Home Toys Article
- October 2006 -
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Why are women so difficult when it comes to selling whole home audio? (You may think this is a universal problem reaching far beyond audio, but let's take this one step at a time, fellas).
Here's a familiar scene: You've effectively awed your male client with the myriad of possibilities in high performance audio. Ready for an opportunity to show up his buddies, he's about to sign on the dotted line. But then you hear, "What do you think, honey?" It's going to be a long afternoon.
The reality is, women make up more than half of the population and arguably make the majority of household decisions in the United States. Whether single or attached, strong, intelligent women are everywhere and clearly control the purse strings. No doubt about it, learning to overcome basic female objections to high performance whole home audio will increase your sales like nothing else.
Address her actual concerns.
The number one secret to overcoming female objections may sound obvious: address her actual concerns. As a successful salesperson you overcome customer objections right and left, yes? You are practiced and effective…until it comes to female clients. Here's why: stated objections are often different from actual concerns.
What does this mean? Women tend to give objections such as "we don't need it" or "too powerful an amp could damage my speakers" or "there's no reason to spend that much when my low end CD player works just fine." However, the concerns actually affecting the sale are never mentioned.
The typical male response to hearing the above "stated objections" is to resell the amp's benefits, build value and explain that the speakers are more likely to be damaged by distortion caused by an underpowered amp than the other way around… blah blah blah. The female client is tuned out which means she is not in a buying mood!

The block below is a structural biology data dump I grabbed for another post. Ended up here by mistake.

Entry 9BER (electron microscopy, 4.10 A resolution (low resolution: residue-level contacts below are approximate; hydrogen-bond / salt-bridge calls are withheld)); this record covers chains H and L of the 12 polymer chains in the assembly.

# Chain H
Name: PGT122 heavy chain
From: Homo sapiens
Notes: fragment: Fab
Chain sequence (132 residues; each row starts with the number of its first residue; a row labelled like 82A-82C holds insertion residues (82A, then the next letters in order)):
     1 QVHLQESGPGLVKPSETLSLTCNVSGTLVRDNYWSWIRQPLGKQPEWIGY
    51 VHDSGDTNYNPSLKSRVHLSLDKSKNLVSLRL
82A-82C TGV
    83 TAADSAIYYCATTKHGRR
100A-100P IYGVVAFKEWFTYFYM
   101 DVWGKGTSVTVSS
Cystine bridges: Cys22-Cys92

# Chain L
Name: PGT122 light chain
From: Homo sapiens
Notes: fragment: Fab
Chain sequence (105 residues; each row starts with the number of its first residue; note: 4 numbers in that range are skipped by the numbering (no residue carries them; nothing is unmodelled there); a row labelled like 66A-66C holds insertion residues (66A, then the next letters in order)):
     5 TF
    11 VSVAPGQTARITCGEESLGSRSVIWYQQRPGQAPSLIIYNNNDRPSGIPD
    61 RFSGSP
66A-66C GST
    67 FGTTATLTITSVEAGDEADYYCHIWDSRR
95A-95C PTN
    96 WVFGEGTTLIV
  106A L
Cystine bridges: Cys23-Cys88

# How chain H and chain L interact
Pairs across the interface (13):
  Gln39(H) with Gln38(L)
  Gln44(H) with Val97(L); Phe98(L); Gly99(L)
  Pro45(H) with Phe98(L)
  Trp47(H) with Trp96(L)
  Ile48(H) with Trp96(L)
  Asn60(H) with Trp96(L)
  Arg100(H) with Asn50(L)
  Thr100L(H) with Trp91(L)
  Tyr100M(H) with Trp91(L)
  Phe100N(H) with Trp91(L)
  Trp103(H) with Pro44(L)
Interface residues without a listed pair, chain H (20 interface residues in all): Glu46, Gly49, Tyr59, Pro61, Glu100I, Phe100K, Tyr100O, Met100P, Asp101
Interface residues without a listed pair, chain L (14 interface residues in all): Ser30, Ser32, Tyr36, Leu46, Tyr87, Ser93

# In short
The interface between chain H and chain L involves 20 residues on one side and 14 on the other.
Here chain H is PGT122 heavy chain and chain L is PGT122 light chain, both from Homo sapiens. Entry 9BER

Face it, your typical sales logic is not going to work here because you are addressing the wrong objections! The truth is, the large majority of women could easily learn and understand the world of audio technology but simply have no desire to do so. That being the case, jargon and unlimited component combinations leave otherwise knowledgeable women feeling overwhelmed, uncomfortable and unwilling to spend money. Consider the following suggestions when overcoming female objections in the future.
Make your client feel comfortable.
This does not mean to over educate and bore her to death. It means to reassure her that she is not expected to know everything about audio, although you acknowledge that se would be perfectly capable of doing so if she wanted. You are the expert, hired to take care of all that mumbo jumbo. (An obvious exception is if she shows an interest in the details and asks specific questions about the inner workings of your recommendation.)
Give her options with specific benefits.
Present two or three workable recommendations and describe exactly how they will fit into her lifestyle. Show components in a cursory way, giving heavy emphasis on the resulting benefit. Tell your client what she will actually be able to do with the system as designed. For example: she could enjoy her personal iPod music while relaxing in the tub, cooking alone before the family gets home, etc. The rest of the family could enjoy music from various sources in their various rooms or garage, leaving the rest of the home quiet for her whenever she wishes. And, the quality of the sound will be much more life-like than her existing system.
Hint: "boasting rights" is not a benefit.
From a male perspective this may be perplexing, but as a woman I can tell you it is all perfectly clear…
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